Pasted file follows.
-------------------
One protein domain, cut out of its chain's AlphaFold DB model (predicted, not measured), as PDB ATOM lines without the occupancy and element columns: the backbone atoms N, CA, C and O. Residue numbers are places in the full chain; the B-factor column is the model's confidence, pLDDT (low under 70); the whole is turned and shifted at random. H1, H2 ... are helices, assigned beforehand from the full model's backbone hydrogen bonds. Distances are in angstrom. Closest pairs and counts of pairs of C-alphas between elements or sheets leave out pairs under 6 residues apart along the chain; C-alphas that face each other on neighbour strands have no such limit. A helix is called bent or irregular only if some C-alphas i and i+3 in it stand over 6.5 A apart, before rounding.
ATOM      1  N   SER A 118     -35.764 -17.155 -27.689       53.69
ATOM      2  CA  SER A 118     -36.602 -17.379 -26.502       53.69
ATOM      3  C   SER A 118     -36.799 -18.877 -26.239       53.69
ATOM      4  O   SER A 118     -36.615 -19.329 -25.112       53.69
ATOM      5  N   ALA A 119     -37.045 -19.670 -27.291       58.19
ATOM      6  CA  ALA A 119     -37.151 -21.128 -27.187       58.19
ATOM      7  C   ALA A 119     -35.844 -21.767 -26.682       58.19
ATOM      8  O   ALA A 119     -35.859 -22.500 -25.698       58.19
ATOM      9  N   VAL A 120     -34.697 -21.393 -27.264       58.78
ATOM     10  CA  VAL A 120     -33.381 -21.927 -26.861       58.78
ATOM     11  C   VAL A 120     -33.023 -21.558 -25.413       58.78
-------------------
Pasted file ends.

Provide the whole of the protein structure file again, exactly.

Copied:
One protein domain, cut out of its chain's AlphaFold DB model (predicted, not measured), as PDB ATOM lines without the occupancy and element columns: the backbone atoms N, CA, C and O. Residue numbers are places in the full chain; the B-factor column is the model's confidence, pLDDT (low under 70); the whole is turned and shifted at random. H1, H2 ... are helices, assigned beforehand from the full model's backbone hydrogen bonds. Distances are in angstrom. Closest pairs and counts of pairs of C-alphas between elements or sheets leave out pairs under 6 residues apart along the chain; C-alphas that face each other on neighbour strands have no such limit. A helix is called bent or irregular only if some C-alphas i and i+3 in it stand over 6.5 A apart, before rounding.
ATOM      1  N   SER A 118     -35.764 -17.155 -27.689       53.69
ATOM      2  CA  SER A 118     -36.602 -17.379 -26.502       53.69
ATOM      3  C   SER A 118     -36.799 -18.877 -26.239       53.69
ATOM      4  O   SER A 118     -36.615 -19.329 -25.112       53.69
ATOM      5  N   ALA A 119     -37.045 -19.670 -27.291       58.19
ATOM      6  CA  ALA A 119     -37.151 -21.128 -27.187       58.19
ATOM      7  C   ALA A 119     -35.844 -21.767 -26.682       58.19
ATOM      8  O   ALA A 119     -35.859 -22.500 -25.698       58.19
ATOM      9  N   VAL A 120     -34.697 -21.393 -27.264       58.78
ATOM     10  CA  VAL A 120     -33.381 -21.927 -26.861       58.78
ATOM     11  C   VAL A 120     -33.023 -21.558 -25.413       58.78